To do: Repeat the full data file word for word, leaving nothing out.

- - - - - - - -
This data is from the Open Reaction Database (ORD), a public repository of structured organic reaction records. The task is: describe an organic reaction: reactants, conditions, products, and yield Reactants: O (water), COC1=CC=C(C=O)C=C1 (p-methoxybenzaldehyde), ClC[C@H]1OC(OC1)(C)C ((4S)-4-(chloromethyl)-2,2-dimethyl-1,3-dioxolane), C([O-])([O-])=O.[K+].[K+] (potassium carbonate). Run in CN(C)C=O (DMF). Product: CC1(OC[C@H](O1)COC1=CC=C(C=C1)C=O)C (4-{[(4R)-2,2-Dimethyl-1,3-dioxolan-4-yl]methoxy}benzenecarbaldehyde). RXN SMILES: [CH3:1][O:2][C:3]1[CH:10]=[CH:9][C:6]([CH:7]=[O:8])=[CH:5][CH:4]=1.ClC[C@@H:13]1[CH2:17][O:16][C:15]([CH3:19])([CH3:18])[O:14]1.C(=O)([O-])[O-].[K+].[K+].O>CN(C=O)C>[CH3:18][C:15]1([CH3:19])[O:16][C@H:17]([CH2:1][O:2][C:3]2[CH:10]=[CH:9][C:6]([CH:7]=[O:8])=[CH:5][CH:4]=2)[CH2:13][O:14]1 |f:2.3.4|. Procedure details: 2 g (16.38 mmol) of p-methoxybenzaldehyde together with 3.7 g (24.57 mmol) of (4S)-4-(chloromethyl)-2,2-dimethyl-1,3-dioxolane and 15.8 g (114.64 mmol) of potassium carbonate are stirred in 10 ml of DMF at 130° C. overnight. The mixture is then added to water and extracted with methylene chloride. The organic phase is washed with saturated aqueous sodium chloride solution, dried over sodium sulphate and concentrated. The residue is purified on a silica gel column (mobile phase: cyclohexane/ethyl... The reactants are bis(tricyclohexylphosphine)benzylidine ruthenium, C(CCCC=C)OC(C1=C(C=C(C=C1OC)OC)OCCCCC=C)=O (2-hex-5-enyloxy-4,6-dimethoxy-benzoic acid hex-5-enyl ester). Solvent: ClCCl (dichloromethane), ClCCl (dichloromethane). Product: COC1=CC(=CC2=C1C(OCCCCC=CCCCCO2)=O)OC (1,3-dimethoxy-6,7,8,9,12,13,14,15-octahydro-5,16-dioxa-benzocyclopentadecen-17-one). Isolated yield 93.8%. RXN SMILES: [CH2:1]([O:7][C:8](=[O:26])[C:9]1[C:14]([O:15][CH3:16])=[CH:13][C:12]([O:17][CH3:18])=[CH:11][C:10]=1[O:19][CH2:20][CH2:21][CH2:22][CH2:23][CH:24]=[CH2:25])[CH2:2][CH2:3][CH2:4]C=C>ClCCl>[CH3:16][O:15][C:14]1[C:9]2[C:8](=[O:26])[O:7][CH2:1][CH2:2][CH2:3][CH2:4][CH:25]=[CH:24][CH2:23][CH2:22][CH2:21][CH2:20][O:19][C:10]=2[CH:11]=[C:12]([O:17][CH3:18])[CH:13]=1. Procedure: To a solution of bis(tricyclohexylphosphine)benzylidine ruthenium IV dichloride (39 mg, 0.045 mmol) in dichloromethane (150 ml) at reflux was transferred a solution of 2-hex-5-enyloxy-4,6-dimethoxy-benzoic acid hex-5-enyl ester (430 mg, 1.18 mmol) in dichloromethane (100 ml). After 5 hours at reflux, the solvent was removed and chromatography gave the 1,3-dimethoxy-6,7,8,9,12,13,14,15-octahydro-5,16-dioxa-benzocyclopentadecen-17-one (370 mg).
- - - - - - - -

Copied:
This data is from the Open Reaction Database (ORD), a public repository of structured organic reaction records. The task is: describe an organic reaction: reactants, conditions, products, and yield Reactants: O (water), COC1=CC=C(C=O)C=C1 (p-methoxybenzaldehyde), ClC[C@H]1OC(OC1)(C)C ((4S)-4-(chloromethyl)-2,2-dimethyl-1,3-dioxolane), C([O-])([O-])=O.[K+].[K+] (potassium carbonate). Run in CN(C)C=O (DMF). Product: CC1(OC[C@H](O1)COC1=CC=C(C=C1)C=O)C (4-{[(4R)-2,2-Dimethyl-1,3-dioxolan-4-yl]methoxy}benzenecarbaldehyde). RXN SMILES: [CH3:1][O:2][C:3]1[CH:10]=[CH:9][C:6]([CH:7]=[O:8])=[CH:5][CH:4]=1.ClC[C@@H:13]1[CH2:17][O:16][C:15]([CH3:19])([CH3:18])[O:14]1.C(=O)([O-])[O-].[K+].[K+].O>CN(C=O)C>[CH3:18][C:15]1([CH3:19])[O:16][C@H:17]([CH2:1][O:2][C:3]2[CH:10]=[CH:9][C:6]([CH:7]=[O:8])=[CH:5][CH:4]=2)[CH2:13][O:14]1 |f:2.3.4|. Procedure details: 2 g (16.38 mmol) of p-methoxybenzaldehyde together with 3.7 g (24.57 mmol) of (4S)-4-(chloromethyl)-2,2-dimethyl-1,3-dioxolane and 15.8 g (114.64 mmol) of potassium carbonate are stirred in 10 ml of DMF at 130° C. overnight. The mixture is then added to water and extracted with methylene chloride. The organic phase is washed with saturated aqueous sodium chloride solution, dried over sodium sulphate and concentrated. The residue is purified on a silica gel column (mobile phase: cyclohexane/ethyl... The reactants are bis(tricyclohexylphosphine)benzylidine ruthenium, C(CCCC=C)OC(C1=C(C=C(C=C1OC)OC)OCCCCC=C)=O (2-hex-5-enyloxy-4,6-dimethoxy-benzoic acid hex-5-enyl ester). Solvent: ClCCl (dichloromethane), ClCCl (dichloromethane). Product: COC1=CC(=CC2=C1C(OCCCCC=CCCCCO2)=O)OC (1,3-dimethoxy-6,7,8,9,12,13,14,15-octahydro-5,16-dioxa-benzocyclopentadecen-17-one). Isolated yield 93.8%. RXN SMILES: [CH2:1]([O:7][C:8](=[O:26])[C:9]1[C:14]([O:15][CH3:16])=[CH:13][C:12]([O:17][CH3:18])=[CH:11][C:10]=1[O:19][CH2:20][CH2:21][CH2:22][CH2:23][CH:24]=[CH2:25])[CH2:2][CH2:3][CH2:4]C=C>ClCCl>[CH3:16][O:15][C:14]1[C:9]2[C:8](=[O:26])[O:7][CH2:1][CH2:2][CH2:3][CH2:4][CH:25]=[CH:24][CH2:23][CH2:22][CH2:21][CH2:20][O:19][C:10]=2[CH:11]=[C:12]([O:17][CH3:18])[CH:13]=1. Procedure: To a solution of bis(tricyclohexylphosphine)benzylidine ruthenium IV dichloride (39 mg, 0.045 mmol) in dichloromethane (150 ml) at reflux was transferred a solution of 2-hex-5-enyloxy-4,6-dimethoxy-benzoic acid hex-5-enyl ester (430 mg, 1.18 mmol) in dichloromethane (100 ml). After 5 hours at reflux, the solvent was removed and chromatography gave the 1,3-dimethoxy-6,7,8,9,12,13,14,15-octahydro-5,16-dioxa-benzocyclopentadecen-17-one (370 mg).